In the United States, more than 75 million people have a canine companion in their home. Dogs are not just cute creatures that welcome us home and help us with the leftovers, they also positively contribute to our longevity and quality of life. As the winter thaws and temperatures start to rise, it's the perfect time to truly appreciate all the positives our four-legged friends are bringing to our lives and health.
Dogs have a two-fold effect on our well-being. On the one hand, they promote emotional well-being by reducing anxiety and stress (petting your dog can help you feel calmer and more relaxed throughout the day) and by increasing social engagement by encouraging encounters with other pet owners. But they do much more than that. Because dogs need regular exercise for their own physical and mental well-being, dog owners tend to be more physically active as well as they join their companion on walks, trips to the park, or even just more trips to the door to let their buddy outside to play.
When you combine the psychological and physical advantages of having a dog, they add up to huge benefits in disease prevention and quality of life including significantly lower heart rates, blood pressure, and cardiovascular health than people living in non-dog households. These positive effects result in dog owners living longer, on average, and making fewer doctor visits than people without a dog at home.
Having a dog is a wonderful setup for both the owner and the dog. Yes, there are many benefits to owning a dog, but when properly cared for your pooch will thank you for the exercise as well. Walking your dog introduces them (and you) to new sights and smells, without which dogs can become bored, which can lead to destructive behaviors if left unchecked. Regular walks also promote digestion in dogs which can help with GI health, and just like in humans, lack of physical activity in dogs can lead to weight gain, insulin resistance, and other metabolic disorders.
You might be skeptical that something as simple as walking your dog can lead to positive health outcomes in humans, but studies have shown us that walking is a great way to get in the 150 minutes of exercise recommended to us by the CDC each day. Walking is very accessible to people when other activities may not be. People with back, knee, or ankle problems that prevent them from going to the gym may be able to enjoy low-intensity exercise, such as walking. People who are overweight or obese may feel more comfortable starting off with walking rather than rush into a full-blown exercise program, especially with a four-legged friend to help motivate them. Another huge benefit is that aside from a supportive pair of sneakers, walking is practically free and available at any time. Just like with other forms of exercise, walking can make our muscles and bones stronger, increase muscular endurance, increase energy levels, and improve your mood. The benefits of walking are incredibly far reaching. People who participated in a moderate walking program even reported an increase in their creativity and showed more creative output.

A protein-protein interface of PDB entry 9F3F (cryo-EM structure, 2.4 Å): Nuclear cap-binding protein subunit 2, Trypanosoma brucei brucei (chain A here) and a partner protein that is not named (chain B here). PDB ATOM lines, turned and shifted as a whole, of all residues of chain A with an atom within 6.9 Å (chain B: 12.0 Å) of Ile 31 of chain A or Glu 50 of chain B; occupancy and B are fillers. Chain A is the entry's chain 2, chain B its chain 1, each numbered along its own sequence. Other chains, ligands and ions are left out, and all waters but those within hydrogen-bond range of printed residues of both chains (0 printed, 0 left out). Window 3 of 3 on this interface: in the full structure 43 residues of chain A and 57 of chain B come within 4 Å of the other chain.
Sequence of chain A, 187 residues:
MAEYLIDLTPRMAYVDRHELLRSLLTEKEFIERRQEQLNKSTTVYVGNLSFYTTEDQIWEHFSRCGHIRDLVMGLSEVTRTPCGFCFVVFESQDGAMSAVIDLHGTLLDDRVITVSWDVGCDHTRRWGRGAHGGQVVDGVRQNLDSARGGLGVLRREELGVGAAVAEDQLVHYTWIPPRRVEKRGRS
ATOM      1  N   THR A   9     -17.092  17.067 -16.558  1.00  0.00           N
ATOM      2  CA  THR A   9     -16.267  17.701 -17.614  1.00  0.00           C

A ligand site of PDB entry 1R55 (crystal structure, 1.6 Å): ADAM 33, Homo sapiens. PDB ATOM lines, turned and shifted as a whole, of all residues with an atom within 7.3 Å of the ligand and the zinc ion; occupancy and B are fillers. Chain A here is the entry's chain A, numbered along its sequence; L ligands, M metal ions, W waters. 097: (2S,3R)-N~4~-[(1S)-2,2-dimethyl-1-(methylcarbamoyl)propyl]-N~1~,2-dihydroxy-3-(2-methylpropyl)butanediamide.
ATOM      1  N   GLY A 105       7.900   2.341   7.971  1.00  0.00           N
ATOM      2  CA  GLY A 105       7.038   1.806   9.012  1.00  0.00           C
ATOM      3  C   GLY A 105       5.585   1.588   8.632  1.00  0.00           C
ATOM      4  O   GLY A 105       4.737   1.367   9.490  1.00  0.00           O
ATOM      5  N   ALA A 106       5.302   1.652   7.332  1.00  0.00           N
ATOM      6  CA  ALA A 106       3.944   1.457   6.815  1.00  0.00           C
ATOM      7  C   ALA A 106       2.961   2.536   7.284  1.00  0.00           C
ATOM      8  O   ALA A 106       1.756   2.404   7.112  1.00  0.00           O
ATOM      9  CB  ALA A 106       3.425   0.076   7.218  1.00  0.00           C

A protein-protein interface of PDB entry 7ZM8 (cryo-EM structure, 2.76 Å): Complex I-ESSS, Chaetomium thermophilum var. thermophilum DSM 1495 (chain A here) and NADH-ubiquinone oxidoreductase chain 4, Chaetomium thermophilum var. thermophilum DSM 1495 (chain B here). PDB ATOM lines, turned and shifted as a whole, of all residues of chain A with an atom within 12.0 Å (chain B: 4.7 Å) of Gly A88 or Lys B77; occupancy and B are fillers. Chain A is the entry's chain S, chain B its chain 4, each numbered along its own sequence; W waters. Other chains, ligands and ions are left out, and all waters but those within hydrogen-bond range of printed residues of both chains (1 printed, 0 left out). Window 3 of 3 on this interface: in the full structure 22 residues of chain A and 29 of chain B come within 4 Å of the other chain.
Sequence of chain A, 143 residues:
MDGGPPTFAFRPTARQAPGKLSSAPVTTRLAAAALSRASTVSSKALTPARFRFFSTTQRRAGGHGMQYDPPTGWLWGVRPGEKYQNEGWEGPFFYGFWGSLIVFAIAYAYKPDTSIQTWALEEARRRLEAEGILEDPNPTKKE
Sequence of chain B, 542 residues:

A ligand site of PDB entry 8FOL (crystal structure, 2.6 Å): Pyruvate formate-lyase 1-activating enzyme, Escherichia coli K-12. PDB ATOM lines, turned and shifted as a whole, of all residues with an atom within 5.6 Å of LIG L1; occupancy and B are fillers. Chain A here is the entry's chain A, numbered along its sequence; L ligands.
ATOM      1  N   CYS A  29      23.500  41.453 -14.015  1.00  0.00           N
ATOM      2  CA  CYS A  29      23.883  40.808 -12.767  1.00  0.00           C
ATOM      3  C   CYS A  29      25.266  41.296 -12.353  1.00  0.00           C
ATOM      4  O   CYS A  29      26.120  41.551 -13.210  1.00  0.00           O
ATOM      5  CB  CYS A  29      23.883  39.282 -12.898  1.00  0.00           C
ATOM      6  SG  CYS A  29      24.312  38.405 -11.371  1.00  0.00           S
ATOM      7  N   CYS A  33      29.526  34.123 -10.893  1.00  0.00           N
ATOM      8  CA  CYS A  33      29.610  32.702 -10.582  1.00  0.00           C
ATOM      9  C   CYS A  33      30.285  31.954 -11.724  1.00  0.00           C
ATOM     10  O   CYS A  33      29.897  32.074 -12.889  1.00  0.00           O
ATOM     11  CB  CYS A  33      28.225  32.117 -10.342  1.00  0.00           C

Getting started is as easy as making a plan. Start off slow with 10-15 minutes and increase weekly until you and your dog find a good rhythm. You can invite the whole family or friends to help increase your accountability and socialize at the same time. Once you and your dog start to get stronger and healthier, try increasing the intensity for either you or your dog by increasing the pace, finding some hills to walk up, or adding wrist and ankle weights for you or a weighted vest for your dog. If your dog is miles ahead of you in the fitness game, try finding them a nearby dog park that you can walk to. You can rest while Fido is playing his heart out, and then join him for the walk back.
As the weather warms up, always make sure you check in with your dog and yourself to avoid dehydration, exhaustion, or overheating. Always bring water for you and your pupper on longer warmer walks. Make frequent shade stops on hot days and check the temperature of the concrete to make sure it’s not burning your dog’s paws on really hot days.
Think of it this way, what’s good for the dog is good for the human. If you are being careful to provide your pooch with the amount of exercise, outdoor time, high quality and nutritious food, attention, cuddles, and pets that they need to thrive, then you are also giving your own health a major boost. No wonder dogs are people’s best friends!
Interested in adopting a four-legged fitness pal? Our friends at Heartland German Shepherd Rescue work to rescue, rehabilitate, and place the dogs they save in permanent, loving homes. For more information or other way to help, visit www.heartlandgsrescue.org.
“Walk Your Way to Fitness.” Mayo Clinic, Mayo Foundation for Medical Education and Research, 19 May 2021, https://www.mayoclinic.org/healthy-lifestyle/fitness/in-depth/walking/art-20046261.
Siemens, Jordan. “Why Walking Is the Most Underrated Form of Exercise.” NBCNews.com, NBCUniversal News Group, 4 May 2018, https://www.nbcnews.com/better/health/why-walking-most-underrated-form-exercise-ncna797271.
Suttie, Jill Suttie Jill. “The Science-Backed Benefits of Being a Dog Owner.” Greater Good, https://greatergood.berkeley.edu/article/item/the_science_backed_benefits_of_being_a_dog_owner.
“Overcoming Barriers to Physical Activity.” Centers for Disease Control and Prevention, Centers for Disease Control and Prevention, 22 Feb. 2022, https://www.cdc.gov/physicalactivity/basics/adding-pa/barriers.html.